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United States v. Best

United States District Court, W.D. Pennsylvania

March 25, 2014

UNITED STATES OF AMERICA, Plaintiff,
v.
DAVID BEST, Defendant.

ORDER OF COURT RE: DEFENDANT'S PROPOSED POINTS FOR CHARGE (DOC. NO. 261)

ARTHUR J. SCHWAB, District Judge.

Presently before this Court is Defendant's Proposed Points for Charge in which Defendant moves this Court to supplement the final jury instructions for Count 4 with a foreseeability charge. Count 4 of the Superseding Indictment charges that on or about May 8, 2012, Defendant did "knowingly, intentionally and unlawfully possess with intent to distribute and distribute" Opana and Oxycodone and an individual died as a result of the use of these substances. Doc. No. 151, 4. Defendant moves the Court to instruct the jury that "in addition, the government must prove beyond a reasonable doubt that David Best knew or should have known that death would result from [Christopher] Radford's use of the drug in question; or, that David Best intended to cause Radford's death." Doc. No. 261.

The applicable statute, Title 21, United States Code, Section 841(b)(1)(C) does not include a specific mens rea requirement and provides in relevant part that:

In the case of a controlled substance in schedule I or II, ... such person shall be sentenced to a term of imprisonment of not more than 20 years and if death or serious bodily injury results from the use of such substance shall be sentenced to a term of imprisonment of not less than twenty years or more than life.... As noted by both Parties, there is no case law to support that Defendant's mens rea charge must be included. Doc. No. 266, 1. The United States Supreme Court in United States v. Burrage , 571 U.S. _____ (2014) declined to specifically address whether a mens rea requirement applies under the overdose statute and there is no binding precedent in the United States Court of Appeals for the Third Circuit that requires a separate mens rea instruction. See United States v. Robinson , 167 F.3d 824, 830-31 (3d Cir. 1999).

To limit enhanced penalties to instances in which a Defendant knew or should have known that death or serious bodily would result from the victim's consumption of narcotics the Defendant distributed would contradict the purpose of the statute and clear Congressional intent. Drug trafficking is illegal in large part because of the serious risks of bodily injury and death from narcotics use. Numerous narcotics users die because they consume narcotics obtained from drug traffickers, who may be their family or friends. Death is a foreseeable result of drug dealing and, even if unintended, exposes the drug dealer to increased punishment. Section 841 requires that the Government prove that a defendant "knowingly or intentionally" distributed drugs. There is no further mens rea requirement in cases where drug distribution results in death because all drug dealers know or should know that death or serious bodily injury may result from their drug distribution. To add Defendant's proposed mens rea instruction would render further statutory enhancements because of death or seriously bodily injury almost impossible.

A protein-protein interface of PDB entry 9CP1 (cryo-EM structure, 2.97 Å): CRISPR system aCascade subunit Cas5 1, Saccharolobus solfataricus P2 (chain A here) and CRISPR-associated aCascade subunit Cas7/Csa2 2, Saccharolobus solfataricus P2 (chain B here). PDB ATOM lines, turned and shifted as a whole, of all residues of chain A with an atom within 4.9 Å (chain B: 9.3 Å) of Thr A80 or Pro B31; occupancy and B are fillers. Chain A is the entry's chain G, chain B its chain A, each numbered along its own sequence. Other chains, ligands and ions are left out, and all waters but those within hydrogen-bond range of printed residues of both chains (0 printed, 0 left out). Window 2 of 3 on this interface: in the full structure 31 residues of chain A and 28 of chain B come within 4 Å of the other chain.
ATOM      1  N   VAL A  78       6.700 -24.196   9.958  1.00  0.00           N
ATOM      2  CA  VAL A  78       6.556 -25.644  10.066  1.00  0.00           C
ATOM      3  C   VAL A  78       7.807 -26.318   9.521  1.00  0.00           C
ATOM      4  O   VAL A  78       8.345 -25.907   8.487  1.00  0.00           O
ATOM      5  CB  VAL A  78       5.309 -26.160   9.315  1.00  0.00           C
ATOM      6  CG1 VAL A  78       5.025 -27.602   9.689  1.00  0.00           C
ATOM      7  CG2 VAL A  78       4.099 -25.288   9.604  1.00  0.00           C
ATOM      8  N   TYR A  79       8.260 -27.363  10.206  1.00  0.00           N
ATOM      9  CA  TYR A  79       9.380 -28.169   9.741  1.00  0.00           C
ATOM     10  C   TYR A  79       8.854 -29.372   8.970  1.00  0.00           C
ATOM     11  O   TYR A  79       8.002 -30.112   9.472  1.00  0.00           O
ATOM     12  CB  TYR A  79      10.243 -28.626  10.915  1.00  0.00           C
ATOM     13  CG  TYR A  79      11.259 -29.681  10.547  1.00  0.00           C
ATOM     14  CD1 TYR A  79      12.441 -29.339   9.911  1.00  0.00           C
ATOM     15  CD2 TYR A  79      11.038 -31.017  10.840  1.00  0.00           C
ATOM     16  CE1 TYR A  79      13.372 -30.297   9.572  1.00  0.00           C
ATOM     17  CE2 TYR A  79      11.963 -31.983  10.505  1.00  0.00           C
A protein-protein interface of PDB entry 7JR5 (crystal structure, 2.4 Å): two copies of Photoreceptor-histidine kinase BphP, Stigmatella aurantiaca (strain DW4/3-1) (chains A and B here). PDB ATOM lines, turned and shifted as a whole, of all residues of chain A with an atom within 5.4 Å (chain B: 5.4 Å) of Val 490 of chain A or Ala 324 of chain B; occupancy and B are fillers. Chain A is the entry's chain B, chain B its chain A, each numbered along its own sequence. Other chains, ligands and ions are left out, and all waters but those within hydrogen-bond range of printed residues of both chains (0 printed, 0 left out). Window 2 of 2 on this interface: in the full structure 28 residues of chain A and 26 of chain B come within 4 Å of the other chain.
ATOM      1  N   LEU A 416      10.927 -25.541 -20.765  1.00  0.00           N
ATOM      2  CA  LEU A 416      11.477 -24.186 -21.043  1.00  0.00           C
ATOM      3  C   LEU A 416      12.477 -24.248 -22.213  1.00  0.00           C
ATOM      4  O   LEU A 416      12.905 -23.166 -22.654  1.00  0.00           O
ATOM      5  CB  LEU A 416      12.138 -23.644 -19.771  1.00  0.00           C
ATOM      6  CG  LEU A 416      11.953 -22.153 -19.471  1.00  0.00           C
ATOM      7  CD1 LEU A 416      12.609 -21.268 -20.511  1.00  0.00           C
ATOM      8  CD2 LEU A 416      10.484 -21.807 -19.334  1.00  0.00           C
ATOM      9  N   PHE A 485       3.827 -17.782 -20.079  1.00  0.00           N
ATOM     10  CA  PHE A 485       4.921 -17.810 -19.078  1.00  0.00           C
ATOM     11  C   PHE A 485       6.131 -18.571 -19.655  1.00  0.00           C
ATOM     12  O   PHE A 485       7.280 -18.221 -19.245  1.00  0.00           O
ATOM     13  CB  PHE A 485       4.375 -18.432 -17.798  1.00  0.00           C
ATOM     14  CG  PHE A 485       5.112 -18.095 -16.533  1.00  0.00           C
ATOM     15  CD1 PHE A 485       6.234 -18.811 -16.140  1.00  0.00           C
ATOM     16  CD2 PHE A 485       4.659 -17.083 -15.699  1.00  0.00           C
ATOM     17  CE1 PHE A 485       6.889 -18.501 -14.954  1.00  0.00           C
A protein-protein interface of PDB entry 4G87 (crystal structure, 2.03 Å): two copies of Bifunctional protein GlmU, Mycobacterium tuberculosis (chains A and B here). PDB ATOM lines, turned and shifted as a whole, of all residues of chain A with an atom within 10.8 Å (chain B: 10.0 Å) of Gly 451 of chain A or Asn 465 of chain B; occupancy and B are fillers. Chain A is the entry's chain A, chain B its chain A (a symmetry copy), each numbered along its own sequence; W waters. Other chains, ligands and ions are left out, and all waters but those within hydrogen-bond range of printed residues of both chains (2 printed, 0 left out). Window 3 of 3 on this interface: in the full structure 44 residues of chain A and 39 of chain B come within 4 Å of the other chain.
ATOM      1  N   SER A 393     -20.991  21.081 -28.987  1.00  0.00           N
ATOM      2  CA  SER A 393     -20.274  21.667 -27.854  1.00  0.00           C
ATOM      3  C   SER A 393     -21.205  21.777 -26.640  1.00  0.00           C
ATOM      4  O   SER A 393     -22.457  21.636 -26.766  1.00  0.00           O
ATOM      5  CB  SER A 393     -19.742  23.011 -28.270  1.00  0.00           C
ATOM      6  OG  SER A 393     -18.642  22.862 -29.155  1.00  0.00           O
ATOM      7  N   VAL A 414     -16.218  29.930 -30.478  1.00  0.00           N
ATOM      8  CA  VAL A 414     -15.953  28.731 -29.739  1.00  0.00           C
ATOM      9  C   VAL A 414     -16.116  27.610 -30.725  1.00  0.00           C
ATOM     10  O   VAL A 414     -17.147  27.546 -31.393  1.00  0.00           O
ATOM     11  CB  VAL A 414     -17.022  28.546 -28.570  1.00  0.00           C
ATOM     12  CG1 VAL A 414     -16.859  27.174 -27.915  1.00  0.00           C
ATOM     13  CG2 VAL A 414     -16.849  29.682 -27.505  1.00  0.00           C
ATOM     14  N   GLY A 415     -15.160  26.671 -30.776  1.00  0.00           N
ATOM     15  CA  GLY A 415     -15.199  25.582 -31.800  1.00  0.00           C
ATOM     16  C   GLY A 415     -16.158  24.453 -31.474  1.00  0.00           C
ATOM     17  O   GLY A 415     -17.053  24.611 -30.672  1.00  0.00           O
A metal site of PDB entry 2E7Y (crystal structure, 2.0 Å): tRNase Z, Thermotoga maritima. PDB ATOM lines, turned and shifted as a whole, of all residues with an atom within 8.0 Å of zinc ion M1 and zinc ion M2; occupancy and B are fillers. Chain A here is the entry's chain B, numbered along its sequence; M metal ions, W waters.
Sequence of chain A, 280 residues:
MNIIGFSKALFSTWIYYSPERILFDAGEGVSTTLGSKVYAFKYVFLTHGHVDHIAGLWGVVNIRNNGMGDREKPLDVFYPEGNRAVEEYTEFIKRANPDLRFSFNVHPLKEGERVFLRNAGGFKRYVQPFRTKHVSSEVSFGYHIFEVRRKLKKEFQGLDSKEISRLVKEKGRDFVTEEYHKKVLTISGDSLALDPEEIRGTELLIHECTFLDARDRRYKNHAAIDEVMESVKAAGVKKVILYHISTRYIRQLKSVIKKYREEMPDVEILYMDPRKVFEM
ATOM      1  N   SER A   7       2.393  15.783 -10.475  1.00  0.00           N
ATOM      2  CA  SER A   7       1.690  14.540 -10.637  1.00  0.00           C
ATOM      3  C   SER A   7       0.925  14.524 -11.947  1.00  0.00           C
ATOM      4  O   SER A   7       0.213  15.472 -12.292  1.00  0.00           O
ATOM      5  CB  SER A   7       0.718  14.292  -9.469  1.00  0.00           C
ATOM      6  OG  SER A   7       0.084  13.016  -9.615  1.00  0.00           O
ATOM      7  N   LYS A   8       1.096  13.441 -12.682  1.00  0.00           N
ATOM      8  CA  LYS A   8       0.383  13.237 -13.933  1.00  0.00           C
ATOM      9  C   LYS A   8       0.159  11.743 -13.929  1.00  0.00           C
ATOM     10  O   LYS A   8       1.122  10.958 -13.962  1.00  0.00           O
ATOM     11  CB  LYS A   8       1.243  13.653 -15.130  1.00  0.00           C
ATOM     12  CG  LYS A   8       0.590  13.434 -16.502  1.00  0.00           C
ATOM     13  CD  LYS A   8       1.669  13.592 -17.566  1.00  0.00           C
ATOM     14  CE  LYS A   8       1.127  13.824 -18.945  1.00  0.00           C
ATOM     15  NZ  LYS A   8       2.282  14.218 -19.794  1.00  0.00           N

This Court declines to instruct the jury that the Government must prove that Defendant knew or should have known that Mr. Radford would die as a result of consuming narcotics that he allegedly supplied. Therefore, the following Order is entered.

AND NOW, this 25th day of March, 2014, IT IS HEREBY ORDERED THAT Defendant's Proposed Points for Charge (Doc. No. 262) regarding an additional mens rea requirement WILL NOT BE INCLUDED IN THE FINAL JURY INSTRUCTIONS. Defendant's proposed point of charge requiring the Government to prove "but-for" causation WILL BE INCLUDED IN THE FINAL JURY INSTRUCTIONS as agreed by the Parties.


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